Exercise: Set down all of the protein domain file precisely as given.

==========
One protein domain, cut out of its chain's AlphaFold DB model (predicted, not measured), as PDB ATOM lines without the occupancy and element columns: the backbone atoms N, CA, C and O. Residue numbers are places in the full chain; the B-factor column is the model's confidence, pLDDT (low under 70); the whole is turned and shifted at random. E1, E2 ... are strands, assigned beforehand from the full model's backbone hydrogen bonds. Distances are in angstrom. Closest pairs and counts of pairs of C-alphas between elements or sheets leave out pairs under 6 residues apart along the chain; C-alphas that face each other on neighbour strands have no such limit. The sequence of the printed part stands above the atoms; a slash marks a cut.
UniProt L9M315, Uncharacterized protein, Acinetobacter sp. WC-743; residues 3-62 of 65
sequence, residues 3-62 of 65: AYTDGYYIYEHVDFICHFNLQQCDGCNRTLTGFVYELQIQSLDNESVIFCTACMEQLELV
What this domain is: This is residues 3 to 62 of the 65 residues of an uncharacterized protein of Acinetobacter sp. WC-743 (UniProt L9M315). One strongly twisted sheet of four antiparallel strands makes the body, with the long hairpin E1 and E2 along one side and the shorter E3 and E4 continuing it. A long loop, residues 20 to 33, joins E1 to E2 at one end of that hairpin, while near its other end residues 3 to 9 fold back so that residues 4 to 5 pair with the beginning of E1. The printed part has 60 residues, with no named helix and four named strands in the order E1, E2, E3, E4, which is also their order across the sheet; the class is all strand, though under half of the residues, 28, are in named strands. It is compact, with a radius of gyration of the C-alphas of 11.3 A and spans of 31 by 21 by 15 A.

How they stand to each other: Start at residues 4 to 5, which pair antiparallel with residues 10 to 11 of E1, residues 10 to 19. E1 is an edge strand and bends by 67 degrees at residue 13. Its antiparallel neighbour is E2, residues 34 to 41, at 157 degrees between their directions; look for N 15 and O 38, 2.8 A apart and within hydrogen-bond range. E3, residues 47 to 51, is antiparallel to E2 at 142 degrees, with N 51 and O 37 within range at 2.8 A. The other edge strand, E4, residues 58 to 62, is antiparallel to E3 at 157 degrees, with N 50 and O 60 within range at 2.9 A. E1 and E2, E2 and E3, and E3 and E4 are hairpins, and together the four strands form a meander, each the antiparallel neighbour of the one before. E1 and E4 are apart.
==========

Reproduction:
One protein domain, cut out of its chain's AlphaFold DB model (predicted, not measured), as PDB ATOM lines without the occupancy and element columns: the backbone atoms N, CA, C and O. Residue numbers are places in the full chain; the B-factor column is the model's confidence, pLDDT (low under 70); the whole is turned and shifted at random. E1, E2 ... are strands, assigned beforehand from the full model's backbone hydrogen bonds. Distances are in angstrom. Closest pairs and counts of pairs of C-alphas between elements or sheets leave out pairs under 6 residues apart along the chain; C-alphas that face each other on neighbour strands have no such limit. The sequence of the printed part stands above the atoms; a slash marks a cut.
UniProt L9M315, Uncharacterized protein, Acinetobacter sp. WC-743; residues 3-62 of 65
sequence, residues 3-62 of 65: AYTDGYYIYEHVDFICHFNLQQCDGCNRTLTGFVYELQIQSLDNESVIFCTACMEQLELV
What this domain is: This is residues 3 to 62 of the 65 residues of an uncharacterized protein of Acinetobacter sp. WC-743 (UniProt L9M315). One strongly twisted sheet of four antiparallel strands makes the body, with the long hairpin E1 and E2 along one side and the shorter E3 and E4 continuing it. A long loop, residues 20 to 33, joins E1 to E2 at one end of that hairpin, while near its other end residues 3 to 9 fold back so that residues 4 to 5 pair with the beginning of E1. The printed part has 60 residues, with no named helix and four named strands in the order E1, E2, E3, E4, which is also their order across the sheet; the class is all strand, though under half of the residues, 28, are in named strands. It is compact, with a radius of gyration of the C-alphas of 11.3 A and spans of 31 by 21 by 15 A.

How they stand to each other: Start at residues 4 to 5, which pair antiparallel with residues 10 to 11 of E1, residues 10 to 19. E1 is an edge strand and bends by 67 degrees at residue 13. Its antiparallel neighbour is E2, residues 34 to 41, at 157 degrees between their directions; look for N 15 and O 38, 2.8 A apart and within hydrogen-bond range. E3, residues 47 to 51, is antiparallel to E2 at 142 degrees, with N 51 and O 37 within range at 2.8 A. The other edge strand, E4, residues 58 to 62, is antiparallel to E3 at 157 degrees, with N 50 and O 60 within range at 2.9 A. E1 and E2, E2 and E3, and E3 and E4 are hairpins, and together the four strands form a meander, each the antiparallel neighbour of the one before. E1 and E4 are apart.